Finding a Study Group
Here's an easy way to join an organized study group for certain, historically rigorous courses such as MTH 1321 or BIO 1305. Click on the active link above for all the opportunities.
Forming and Conducting EFFECTIVE Study Groups
--You cannot clap with one hand. (Chinese Proverb)
- Include students who take notes, ask questions in class, and/or stay after class to talk with the instructor. Choose only those who seem serious about the course and whose academic goals are similar to your own.
- Encourage individuals with various learning styles (auditory, visual, or kinesthetic for example) to provide different perspectives on the material.
- Limit the group to four or five people since larger groups usually aren't as productive.
- Keep in mind that your best friend or your roommate may not be your best study partner.
- Ask your professor if you can post notice of a meeting on the board before class.
- If too many people respond, consider forming more than one group.
- Hold meetings in a well lit area where there are a minimum of distractions. Moody may have study rooms that might be reserved for group study. Also, check with your CL about a room in the residence hall. Some apartment complexes have meeting rooms, also.
- Choose a location that doesn’t invite group members to become too relaxed. Studying requires energy! It’s helpful to have a dry erase or blackboard, as well.
- Select a meeting time when members of the group are most alert and ready to study.
- Set clear starting and ending times.
- Schedule regular sessions instead of meeting only before major exams.
- Sessions should be one hour to an hour and a half in length. Effectiveness can be lost in marathon sessions. Besides, if you are meeting regularly for review, discussion, and study, a marathon session shouldn’t be needed.
- Ask each group member to take responsibility for a portion of the material—a chapter in the textbook, notes for several lectures, a list of terms or formulas, etc.
- Agree that each member of the group commit to being prepared for every meeting. Individuals will gain more and be better able to help other members.
- Practice explaining things to each other, a strategy which can be a very powerful learning/memory aid.
- Create mnemonic devices if members find them useful.
- Have each group member bring several sample test questions, pair off, and quiz each other.
- Create summaries using the Cornell system of note taking.
- Create and use concept maps to review lecture material.
- Predict test questions based on reading material and lectures.
- Compare class notes and fill in gaps or clarify complicated information.
- Use as many of the senses as possible to enhance learning and memory.
- Paraphrase often to promote clear communication among members of the group. Putting ideas into your own words is an effective learning and memory aid.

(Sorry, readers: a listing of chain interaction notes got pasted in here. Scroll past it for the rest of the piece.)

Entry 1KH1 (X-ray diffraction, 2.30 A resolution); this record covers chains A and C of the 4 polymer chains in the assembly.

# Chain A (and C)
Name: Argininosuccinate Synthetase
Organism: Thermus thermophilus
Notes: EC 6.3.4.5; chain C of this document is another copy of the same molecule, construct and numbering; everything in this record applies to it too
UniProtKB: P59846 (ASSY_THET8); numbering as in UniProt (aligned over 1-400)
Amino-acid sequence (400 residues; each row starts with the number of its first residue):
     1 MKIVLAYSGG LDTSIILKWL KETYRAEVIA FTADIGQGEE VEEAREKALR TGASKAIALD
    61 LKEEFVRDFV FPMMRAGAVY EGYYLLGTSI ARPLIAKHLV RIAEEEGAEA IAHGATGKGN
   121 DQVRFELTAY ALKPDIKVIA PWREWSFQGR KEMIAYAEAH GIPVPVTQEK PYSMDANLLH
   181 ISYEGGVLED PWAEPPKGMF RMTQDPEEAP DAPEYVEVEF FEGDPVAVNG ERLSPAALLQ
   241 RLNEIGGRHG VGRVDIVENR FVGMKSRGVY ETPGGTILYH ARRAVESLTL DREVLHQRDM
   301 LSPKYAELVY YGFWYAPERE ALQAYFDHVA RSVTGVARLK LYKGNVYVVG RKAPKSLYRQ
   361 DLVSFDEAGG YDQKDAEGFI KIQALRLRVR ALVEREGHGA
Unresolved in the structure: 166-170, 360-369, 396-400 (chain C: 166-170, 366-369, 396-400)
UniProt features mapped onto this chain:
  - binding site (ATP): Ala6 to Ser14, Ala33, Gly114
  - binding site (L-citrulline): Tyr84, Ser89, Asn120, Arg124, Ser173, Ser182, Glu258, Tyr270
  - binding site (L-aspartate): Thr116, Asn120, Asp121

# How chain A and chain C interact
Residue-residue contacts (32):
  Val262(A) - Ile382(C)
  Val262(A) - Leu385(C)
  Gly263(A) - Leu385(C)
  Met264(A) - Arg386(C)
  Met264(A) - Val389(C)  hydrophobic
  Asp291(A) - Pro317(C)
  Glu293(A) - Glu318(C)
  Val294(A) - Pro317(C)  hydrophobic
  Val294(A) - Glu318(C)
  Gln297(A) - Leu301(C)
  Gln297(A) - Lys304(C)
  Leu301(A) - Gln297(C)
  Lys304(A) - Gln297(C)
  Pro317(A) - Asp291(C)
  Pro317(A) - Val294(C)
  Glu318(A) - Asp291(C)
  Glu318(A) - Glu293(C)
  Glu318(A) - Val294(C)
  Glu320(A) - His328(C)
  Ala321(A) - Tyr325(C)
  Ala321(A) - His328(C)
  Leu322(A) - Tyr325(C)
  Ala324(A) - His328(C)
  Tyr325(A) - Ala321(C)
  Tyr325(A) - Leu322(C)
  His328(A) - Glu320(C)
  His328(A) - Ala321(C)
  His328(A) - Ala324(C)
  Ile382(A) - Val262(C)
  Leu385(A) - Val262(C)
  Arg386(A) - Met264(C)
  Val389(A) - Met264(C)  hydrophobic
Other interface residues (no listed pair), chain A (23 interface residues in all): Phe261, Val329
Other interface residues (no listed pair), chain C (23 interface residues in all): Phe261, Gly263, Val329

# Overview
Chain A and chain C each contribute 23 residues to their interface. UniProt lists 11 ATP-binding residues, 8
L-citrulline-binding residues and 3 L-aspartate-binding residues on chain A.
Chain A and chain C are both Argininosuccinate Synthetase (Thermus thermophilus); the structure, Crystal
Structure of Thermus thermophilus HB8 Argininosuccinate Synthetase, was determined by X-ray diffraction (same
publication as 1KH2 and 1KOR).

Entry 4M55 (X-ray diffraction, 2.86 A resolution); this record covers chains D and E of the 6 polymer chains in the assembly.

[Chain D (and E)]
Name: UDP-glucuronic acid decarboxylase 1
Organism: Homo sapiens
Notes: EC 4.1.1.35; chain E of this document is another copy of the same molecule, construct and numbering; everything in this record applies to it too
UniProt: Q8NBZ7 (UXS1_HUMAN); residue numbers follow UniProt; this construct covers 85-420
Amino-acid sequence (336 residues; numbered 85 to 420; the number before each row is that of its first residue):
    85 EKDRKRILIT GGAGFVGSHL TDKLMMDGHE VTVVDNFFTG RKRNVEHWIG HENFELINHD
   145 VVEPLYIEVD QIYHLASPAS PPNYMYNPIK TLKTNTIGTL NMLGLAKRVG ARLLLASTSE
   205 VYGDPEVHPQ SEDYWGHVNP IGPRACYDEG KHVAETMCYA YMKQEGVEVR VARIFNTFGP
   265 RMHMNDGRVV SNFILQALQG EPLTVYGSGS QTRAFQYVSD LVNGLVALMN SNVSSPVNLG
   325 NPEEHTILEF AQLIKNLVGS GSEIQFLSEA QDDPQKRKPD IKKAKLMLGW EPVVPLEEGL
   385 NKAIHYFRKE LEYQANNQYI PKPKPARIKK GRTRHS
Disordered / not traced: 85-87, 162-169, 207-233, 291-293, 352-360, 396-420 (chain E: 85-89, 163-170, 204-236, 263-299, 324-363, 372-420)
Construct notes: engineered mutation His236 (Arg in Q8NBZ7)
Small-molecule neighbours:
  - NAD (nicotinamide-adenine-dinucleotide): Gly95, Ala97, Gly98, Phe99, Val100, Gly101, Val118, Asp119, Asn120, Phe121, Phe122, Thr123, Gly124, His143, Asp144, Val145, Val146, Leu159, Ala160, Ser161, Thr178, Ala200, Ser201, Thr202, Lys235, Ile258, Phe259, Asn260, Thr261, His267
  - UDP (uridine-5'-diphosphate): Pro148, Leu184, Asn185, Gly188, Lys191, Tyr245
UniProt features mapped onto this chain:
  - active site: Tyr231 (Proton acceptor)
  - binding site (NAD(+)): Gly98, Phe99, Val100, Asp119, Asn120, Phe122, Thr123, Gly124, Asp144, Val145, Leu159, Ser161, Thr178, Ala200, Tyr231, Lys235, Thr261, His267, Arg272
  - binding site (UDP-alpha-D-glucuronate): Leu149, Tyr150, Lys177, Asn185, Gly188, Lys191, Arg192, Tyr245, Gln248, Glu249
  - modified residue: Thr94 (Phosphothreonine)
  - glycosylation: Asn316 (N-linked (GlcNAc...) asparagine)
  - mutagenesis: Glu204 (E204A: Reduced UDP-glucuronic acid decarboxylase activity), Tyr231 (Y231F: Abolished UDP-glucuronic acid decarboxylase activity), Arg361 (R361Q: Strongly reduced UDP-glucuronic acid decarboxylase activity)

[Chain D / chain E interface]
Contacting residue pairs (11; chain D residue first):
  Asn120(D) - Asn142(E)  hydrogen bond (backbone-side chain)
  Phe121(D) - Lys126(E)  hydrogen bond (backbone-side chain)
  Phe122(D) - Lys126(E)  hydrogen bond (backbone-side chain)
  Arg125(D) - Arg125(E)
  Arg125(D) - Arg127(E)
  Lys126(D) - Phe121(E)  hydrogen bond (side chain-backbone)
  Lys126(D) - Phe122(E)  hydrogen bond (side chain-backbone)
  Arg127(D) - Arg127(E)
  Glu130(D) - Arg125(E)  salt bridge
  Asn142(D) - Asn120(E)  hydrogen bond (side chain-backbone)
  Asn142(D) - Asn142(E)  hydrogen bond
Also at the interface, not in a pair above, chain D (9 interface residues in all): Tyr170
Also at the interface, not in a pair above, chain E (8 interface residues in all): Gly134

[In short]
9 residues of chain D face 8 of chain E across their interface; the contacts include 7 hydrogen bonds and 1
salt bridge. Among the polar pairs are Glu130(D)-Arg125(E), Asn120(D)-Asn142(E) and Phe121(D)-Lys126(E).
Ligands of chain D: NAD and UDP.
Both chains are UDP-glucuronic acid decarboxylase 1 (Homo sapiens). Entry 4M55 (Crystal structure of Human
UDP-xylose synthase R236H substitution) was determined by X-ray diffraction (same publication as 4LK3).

- Stay on target by allotting a certain amount of time for each activity. Limit socializing.
- Hold a sample meeting and then evaluate its usefulness.
- Summarize what you have achieved and examine whether the goals for the session were reached. Establish an agenda for the following session.
- Members can encourage and support each other in the learning process.
- You will be motivated to attend and participate in the group session because others are counting on you.
- You will gain practice with group skills and team membership while developing content mastery.
- Pooling ideas, sharing discussion, reviewing lecture material as a group can lead to effective learning and a better performance on a test.
IF PROBLEMS ARISE:
- When there is too much off-task activity going on, stop and address the issue in a non-confrontational way. Ensure that each member of the group can work together in a professional manner. Talk about issues of conflict early on so that they don’t present problems later. Think about an outside party such as a member of the Academic Support Programs staff or a graduate teaching assistant who might mediate in the event of a conflict over the best ways to study.
- When all members of the group are not academically matched, begin by pairing the more proficient students with less proficient. If that does not work well, provide information about the tutoring program so that students who need extra help can get it before the study group meets.
1 Ruthanne Lum McCunn, ed., Chinese Proverbs San Francisco: Chronicle Books, 1991).
2 To use the highly effective Cornell system of note taking, first draw a vertical line about two-thirds of the way from the left margin of each page. Make notes to the right of the line, leaving the left-hand side for key words or summary questions. Then “hide” the notes by folding the page under on this line and quiz yourself using the key words or questions.
3 To construct a concept map, begin by writing the main concept in the center of the page and draw a circle or square around it. Write related or subordinate concepts on lines that radiate outward from the center. Use only key words and add symbols or images that will help you remember ideas. Add color to the map. A concept map is a good way to consolidate notes about a lot of material in a limited amount of space.